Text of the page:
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Before bricks and tiles can be fired the majority of water used in its moulding needs to be removed from the clay product. Any excess residual water or moisture left in the article as it enters the kiln to be fired will be removed very quickly leading to major problems such as blow out, warpage or in the extreme – as has been seen on numerous occasions – to explode causing serious damage to the kiln and production.

It is a must therefore to ensure the articles are dried evenly and at times slowly to ensure any free water is evaporated without causing damage to the article. The water does not need to be 100% removed as the pre-heater section of the kiln will remove low quantities. It has been seen that articles can enter the kiln holding up to 2-3% of residual water. This value has been recorded as higher but then requires a slow gradual pre-heat which in turn can extend the actual firing process. In times where demand is low and production is at a slow rate then this may be feasible. However, in recent times, where demand is high and factories are running flat-out, then the need for quicker drying and firing becomes more paramount.

Probably the easiest way to reduce drying times is to use less water but for the likes of hand-made, water-struck and soft-mud production the need for increased water is predominant for the production of these products. The extrusion process however, produces a much stiffer column of clay and therefore requires less water addition in the process.

The brick/tile body processing route will usually see a variety of clays and fillers being mixed together with water added to aid plasticity/workability. After a number of differing process routes the prepared body is either conveyed direct to production process where further water is added or to storage bays for the souring process. Even after this souring, further water is added during the production process.

Optimization of your driers can be the first quick and easy solution by ensuring that the energy being used in the driers is effective and giving full heat drier coverage with no cold zones. The hot gases being taken from the kiln are still hot and being dispersed efficiently throughout. The clay articles are being dried evenly and constantly. Ensure door seals and brickwork are in good condition and no heat is easily escaping. There are specialist monitoring equipment which can be used to measure the way the clay products behave during the drying process showing weight loss against temperature, humidity and shrinkage enabling a bigot curve to be drawn so optimum drying parameters can be set.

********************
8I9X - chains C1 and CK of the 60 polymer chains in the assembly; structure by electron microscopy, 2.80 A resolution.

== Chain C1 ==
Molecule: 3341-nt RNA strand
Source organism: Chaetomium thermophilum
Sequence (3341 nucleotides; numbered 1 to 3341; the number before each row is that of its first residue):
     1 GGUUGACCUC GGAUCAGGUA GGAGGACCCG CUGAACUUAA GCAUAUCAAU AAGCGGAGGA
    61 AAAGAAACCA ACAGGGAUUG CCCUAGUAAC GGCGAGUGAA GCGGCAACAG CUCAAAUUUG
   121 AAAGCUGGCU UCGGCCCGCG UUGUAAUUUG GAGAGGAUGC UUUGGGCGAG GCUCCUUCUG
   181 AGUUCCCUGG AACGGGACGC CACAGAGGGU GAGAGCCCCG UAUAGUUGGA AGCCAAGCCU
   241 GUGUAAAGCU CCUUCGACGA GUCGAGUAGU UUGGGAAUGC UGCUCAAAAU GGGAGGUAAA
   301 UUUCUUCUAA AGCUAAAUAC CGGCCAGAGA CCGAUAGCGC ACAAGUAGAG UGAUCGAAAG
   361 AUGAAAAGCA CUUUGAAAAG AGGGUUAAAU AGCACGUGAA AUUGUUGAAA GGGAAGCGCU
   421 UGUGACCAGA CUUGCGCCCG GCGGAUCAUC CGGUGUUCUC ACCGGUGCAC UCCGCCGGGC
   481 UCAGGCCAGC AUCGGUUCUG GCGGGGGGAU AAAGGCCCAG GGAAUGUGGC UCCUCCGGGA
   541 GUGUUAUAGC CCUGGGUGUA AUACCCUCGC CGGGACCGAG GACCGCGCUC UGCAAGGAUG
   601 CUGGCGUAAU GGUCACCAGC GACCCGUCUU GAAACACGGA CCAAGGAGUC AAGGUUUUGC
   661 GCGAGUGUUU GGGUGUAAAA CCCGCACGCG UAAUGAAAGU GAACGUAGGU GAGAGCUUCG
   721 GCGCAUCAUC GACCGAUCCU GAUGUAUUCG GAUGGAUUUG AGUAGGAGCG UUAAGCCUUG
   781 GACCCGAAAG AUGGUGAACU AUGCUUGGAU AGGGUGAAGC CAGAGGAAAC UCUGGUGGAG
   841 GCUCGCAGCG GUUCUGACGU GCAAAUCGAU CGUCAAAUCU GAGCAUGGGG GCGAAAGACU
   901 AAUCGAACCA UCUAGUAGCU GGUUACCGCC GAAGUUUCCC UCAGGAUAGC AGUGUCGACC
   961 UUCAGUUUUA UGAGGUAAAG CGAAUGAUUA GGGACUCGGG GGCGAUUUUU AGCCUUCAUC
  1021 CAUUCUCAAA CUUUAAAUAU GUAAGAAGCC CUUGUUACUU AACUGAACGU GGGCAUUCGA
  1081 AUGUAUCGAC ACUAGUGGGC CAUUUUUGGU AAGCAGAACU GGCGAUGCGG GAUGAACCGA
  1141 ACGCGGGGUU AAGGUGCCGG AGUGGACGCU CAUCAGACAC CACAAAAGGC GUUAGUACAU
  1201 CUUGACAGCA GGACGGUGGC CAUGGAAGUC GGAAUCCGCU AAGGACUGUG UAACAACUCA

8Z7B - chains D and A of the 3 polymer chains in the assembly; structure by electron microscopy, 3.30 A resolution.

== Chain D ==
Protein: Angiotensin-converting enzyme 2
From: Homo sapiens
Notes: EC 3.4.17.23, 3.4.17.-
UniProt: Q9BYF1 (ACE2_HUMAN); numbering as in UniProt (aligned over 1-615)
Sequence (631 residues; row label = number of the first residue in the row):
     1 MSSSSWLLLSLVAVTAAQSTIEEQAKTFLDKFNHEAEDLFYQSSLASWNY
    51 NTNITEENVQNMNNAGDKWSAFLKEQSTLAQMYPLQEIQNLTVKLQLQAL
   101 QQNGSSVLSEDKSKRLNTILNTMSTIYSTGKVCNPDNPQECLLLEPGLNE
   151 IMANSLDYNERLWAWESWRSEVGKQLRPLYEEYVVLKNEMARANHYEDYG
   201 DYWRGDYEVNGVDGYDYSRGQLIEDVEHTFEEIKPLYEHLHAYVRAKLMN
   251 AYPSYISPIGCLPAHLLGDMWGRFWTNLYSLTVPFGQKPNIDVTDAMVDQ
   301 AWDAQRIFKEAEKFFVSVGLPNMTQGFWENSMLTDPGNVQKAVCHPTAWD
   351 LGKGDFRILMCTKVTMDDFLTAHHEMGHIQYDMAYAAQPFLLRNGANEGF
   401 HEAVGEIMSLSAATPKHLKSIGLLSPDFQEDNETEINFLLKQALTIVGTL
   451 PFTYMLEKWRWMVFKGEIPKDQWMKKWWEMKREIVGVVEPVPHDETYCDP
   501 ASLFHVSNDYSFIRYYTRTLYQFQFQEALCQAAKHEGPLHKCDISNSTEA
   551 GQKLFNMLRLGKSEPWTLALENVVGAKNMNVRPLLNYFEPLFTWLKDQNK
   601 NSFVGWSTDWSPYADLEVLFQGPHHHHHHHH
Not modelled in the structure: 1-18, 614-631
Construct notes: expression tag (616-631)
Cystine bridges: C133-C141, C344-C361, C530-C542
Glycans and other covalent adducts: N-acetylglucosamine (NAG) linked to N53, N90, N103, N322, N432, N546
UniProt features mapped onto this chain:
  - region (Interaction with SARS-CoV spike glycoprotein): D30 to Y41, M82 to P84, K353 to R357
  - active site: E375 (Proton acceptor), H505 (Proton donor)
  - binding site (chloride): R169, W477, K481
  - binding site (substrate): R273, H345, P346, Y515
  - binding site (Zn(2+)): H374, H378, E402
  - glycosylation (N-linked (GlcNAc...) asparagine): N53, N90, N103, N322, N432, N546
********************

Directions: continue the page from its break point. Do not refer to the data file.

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The addition of more plastic clays can be a way to reduce water additions, but they are seen as a high priced raw material and in some instances in short supply.

The use of more open inert materials to allow water to release quicker from the finished article during drying although beneficial can also give rise to excessive cracking as the evaporation may be too fast.

The use of clay conditioners within a standard clay body has shown that water additions can be reduced by up to 10% in the preparation process whilst still achieving the required clay workability and increased production rates.

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The conditioner increases the strength of the articles during the drying process meaning that heat can be applied quicker reducing both cost and drying times, therefore, improving the ceramic process. The dried articles are more durable with increased handling strength offering further increased benefits during the rest of the production process. Certain clay conditioners have also been developed to work with very high moisture clays found in a number of countries where increased rain and wet conditions has a negative effect on them.

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